HHNS is Hyperosmolar Hyperglycemic Nonketotic Syndrome.

HHNS or HNS is Hyperosmolar hyperglycemic nonketotic syndrome. It is a diabetes complication that occurs in dehydration and hyperglycemia. According to CDC, the blood sugar is usually greater than 600-800mg/dl. This increase in blood glucose is accompanied by increase in the osmolality of the blood, which means that more of other chemicals are also present in the blood. Other symptoms are severe dehydration, loss of consciousness and eventually, coma. This usually happens in type 2 diabetic hyperglycemia because there is still circulating insulin in the blood, making the blood free of ketones. Up to 50% of patients who get this diabetes complications die, so its mortality rate can be as high as 50%. HNC is rare and occurs mostly in patients over 65years of age.

Causes of HHNS

The following are the causes of Hyperosmolar hyperglycemic nonketotic syndrome:

  • Hyperglycemia – Prolonged hyperglycemia or high blood sugar can lead to dehydration. This happens because the blood pulls water from the cells in attempt to dilute the blood that has too much glucose. The cells end up losing water and become too dehydrated.
  • Dehydration then  accompanies the hyperglycemia. Dehydration by itself may also precipitate hyperglycemia because the concentration of glucose in the blood increase because water decreases in the blood.
  • Medications that cause increase in blood sugar, like steroids
  • Diuretics, because they pull water away from the blood and cause dehydration.
  • Age –usually greater than 60 years of age and may be because the older generation is more likely to be dehydrated.
  • Stress.
  • Acute illness like stroke, heart attack or pneumonia.
  • Untreated type 2 diabetes.
  • Loss of sense of thirst, which can result in dehydration
  • Chronic illness
  • Institutionalization
  • Surgery
  • Consumption of too much glucose

Prevention of HHNS

Prevention of hyperosmolar hyperglycemic nonketotic syndrome is achieved by:

  • Blood glucose monitoring and blood sugar control
  • Diabetes education
  • Avoiding dehydration
  • Taking prescribed medication
  • Attention to elderly patients with diabetes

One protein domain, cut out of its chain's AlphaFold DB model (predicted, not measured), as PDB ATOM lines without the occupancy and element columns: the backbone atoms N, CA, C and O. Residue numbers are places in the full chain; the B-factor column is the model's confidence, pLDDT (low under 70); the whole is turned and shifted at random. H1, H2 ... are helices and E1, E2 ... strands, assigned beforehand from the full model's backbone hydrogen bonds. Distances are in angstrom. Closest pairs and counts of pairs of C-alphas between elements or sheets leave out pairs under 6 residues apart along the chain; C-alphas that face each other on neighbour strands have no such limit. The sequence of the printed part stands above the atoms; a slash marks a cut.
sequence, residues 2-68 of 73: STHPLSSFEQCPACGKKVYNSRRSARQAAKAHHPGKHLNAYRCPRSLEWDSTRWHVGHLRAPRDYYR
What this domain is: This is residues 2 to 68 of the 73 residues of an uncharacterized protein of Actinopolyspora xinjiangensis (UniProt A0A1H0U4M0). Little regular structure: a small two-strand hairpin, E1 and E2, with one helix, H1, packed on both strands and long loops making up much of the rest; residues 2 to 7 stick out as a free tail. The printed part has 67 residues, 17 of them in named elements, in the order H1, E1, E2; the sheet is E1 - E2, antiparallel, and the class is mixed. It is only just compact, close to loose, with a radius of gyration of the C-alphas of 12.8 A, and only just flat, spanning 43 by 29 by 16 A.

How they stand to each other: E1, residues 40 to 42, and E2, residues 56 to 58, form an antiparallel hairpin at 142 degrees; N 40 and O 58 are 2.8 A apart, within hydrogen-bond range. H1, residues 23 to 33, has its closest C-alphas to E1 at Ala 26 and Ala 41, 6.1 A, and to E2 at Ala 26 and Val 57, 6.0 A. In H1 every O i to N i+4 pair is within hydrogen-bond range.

• Exercise
  • Diabetic diet


Treatment of HHNS

Hyperosmolar hyperglycemic non-ketotic syndrome is treated by fluid and electrolyte replacement to reduce and eventually resolve dehydration. A level of fluid replacement has to be achieved before insulin therapy can begin.

IV rapid-acting insulin or short-acting insulin is slowly dosed, up to 48 hours, to gradually reduce hyperglycemia. Reduction of blood sugar has to be gradual. If the blood sugar is reduced rapidly, it can cause the brain to swell and can result in cerebral edema.


Symptoms of HHNS

The following symptoms may appear in patients with Hyperosmolar hyperglycemic nonketotic syndrome:

  • Dehydration
  • Blood sugar higher than 600mg/dl
  • No ketones in urine because there is some insulin available in the body, which prevents the making of ketones.
  • Acid does not accumulate in blood
  • Sugar in urine.
  • Urine decreases with time because the blood is too concentrated and the filtration of fluid by the kidney is reduced.
  • Blood volume decreases because of dehydration.
  • It is difficult for blood to reach the tissues because the blood volume is reduced. This results in poor tissue perfusion.
  • Severe dehydration
  • Urine chemicals remain in blood because the Kidney is not removing them. This is called azotemia.
  • Swelling in the brain can occur if the blood sugar drops too quickly
  • Central nervous system is affected and this can result in the following symptoms:
  1. Hallucinations where the patient can see, hear or smell things that do not exist.
  2. Patient may be unable to speak, this is called aphasia.
  3. The patient's eyes may be unable to focus because the eyes move in different directions, this is called nystagmus .
  4. The patients visual field may reduce to half and this is called hemianopsia.
  5. There may be one-sided body weaknes, this is called hemiplegia.
  6. Loss of sensation on one side of the body and this is called hemisensory.
  • Seizures.
  • Finally coma which is a diabetic coma.



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